Irish publishing body criticises €100 charge for manuscripts
Liberties Press is under fire over plan to make writers pay for submissions
The body which represents Irish publishers has said it does not support a publisher’s controversial plan to charge writers €100 per submission. Photograph: Liberties Press
The body which represents Irish publishers has said it does not support a publisher’s controversial plan to charge writers €100 per submission.
Liberties Press publisher Seán O’Keeffe has remained defiant over his proposal to charge €100 per submitted manuscript, except when submitted by a recognised literary agent.
He tweeted at the weekend: “Thanks for the comments on our submissions policy on Friday and over the weekend. The policy won’t be changing.”
Mr O’Keeffe justified his proposal on the basis that a writer will receive a critical assessment of the manuscript and valuable feedback in return.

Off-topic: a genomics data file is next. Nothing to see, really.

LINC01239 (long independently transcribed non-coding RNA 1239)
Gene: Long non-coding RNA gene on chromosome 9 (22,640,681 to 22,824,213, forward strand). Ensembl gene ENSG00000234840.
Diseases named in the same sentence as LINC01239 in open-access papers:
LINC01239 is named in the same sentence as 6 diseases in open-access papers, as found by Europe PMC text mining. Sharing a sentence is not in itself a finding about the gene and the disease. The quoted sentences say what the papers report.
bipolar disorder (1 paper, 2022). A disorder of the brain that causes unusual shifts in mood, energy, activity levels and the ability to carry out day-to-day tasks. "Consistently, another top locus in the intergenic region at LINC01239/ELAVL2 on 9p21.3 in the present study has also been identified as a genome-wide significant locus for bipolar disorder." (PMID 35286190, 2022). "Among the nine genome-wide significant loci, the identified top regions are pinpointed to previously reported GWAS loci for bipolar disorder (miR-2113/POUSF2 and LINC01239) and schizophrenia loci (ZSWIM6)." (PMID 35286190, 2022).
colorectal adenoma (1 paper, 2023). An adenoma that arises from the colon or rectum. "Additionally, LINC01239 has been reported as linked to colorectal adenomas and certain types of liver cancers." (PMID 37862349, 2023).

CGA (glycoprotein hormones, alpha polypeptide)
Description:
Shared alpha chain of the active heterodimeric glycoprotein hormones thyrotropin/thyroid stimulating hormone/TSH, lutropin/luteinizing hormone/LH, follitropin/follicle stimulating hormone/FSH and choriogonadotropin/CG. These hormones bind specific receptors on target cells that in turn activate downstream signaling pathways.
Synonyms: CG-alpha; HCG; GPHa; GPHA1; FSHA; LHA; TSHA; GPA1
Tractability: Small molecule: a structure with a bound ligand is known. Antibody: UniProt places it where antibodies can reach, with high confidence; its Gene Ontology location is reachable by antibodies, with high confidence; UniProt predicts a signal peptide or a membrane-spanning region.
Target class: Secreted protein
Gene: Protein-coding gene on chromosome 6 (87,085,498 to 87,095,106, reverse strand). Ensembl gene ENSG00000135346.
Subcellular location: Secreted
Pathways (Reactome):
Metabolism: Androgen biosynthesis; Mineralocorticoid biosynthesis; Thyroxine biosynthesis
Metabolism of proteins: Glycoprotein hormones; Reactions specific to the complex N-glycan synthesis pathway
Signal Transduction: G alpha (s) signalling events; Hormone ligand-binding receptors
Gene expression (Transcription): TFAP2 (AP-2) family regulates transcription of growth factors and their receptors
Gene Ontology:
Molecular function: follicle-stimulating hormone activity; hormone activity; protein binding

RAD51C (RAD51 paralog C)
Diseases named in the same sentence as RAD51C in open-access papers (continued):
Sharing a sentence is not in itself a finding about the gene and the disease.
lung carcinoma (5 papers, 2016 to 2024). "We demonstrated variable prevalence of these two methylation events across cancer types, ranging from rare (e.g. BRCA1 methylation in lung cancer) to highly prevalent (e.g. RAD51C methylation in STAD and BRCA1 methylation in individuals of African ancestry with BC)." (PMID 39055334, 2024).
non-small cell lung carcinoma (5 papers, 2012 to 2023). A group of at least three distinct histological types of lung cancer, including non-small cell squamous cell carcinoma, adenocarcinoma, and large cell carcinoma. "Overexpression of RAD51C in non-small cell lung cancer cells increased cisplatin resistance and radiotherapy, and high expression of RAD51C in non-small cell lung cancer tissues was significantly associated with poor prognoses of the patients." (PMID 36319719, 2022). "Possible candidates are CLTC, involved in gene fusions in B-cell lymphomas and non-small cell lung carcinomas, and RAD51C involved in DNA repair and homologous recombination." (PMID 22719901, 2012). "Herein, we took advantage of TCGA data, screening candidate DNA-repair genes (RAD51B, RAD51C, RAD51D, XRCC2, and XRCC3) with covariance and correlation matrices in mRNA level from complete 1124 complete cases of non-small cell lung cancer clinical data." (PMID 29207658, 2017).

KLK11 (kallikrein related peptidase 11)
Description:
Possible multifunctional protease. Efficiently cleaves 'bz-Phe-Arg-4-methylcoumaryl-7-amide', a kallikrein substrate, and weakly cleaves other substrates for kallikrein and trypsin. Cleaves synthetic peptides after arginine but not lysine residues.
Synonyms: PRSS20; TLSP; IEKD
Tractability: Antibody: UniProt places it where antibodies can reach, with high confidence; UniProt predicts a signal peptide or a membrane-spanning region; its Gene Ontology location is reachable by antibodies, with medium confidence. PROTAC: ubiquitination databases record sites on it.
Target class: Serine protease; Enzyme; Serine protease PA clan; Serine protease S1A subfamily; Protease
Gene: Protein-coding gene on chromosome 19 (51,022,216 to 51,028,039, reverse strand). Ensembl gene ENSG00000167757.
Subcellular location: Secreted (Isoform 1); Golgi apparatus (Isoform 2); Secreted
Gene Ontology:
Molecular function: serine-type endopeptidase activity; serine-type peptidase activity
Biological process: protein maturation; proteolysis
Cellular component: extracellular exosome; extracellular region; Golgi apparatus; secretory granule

He said that if the proposal meant an end to writers sending unsolicited manuscripts to multiple editors, it would not be a bad thing.
He also suggested that this approach will become the norm among publishers in the coming years.
In response, Publishing Ireland, which represents 44 Irish publishers but not Liberties Press, said that to its knowledge none of its members engaged in the practice of charging for submissions.
Code of conduct
Publishing Ireland chairperson Ruth Hegarty said that what Liberties Press was doing was against the spirit of the code of conduct signed by all its members and which governs the relationship between author and publisher.
She suggested interested authors should submit their manuscripts to other independent publishers such as Lilliput or Tramp as they did not charge for submissions.
“We would encourage any writer who is experiencing difficulties with their respective publishers to approach the Irish Writers’ Union for help.
“All authors are entitled to royalty schedules and payments if in their contract.”
The Irish Writers’ Union has also advised potential writers not to pay to have their manuscripts reviewed.
The union tweeted: “Writers: please don’t pay a publisher to consider/publish your manuscript. They should be paying you!”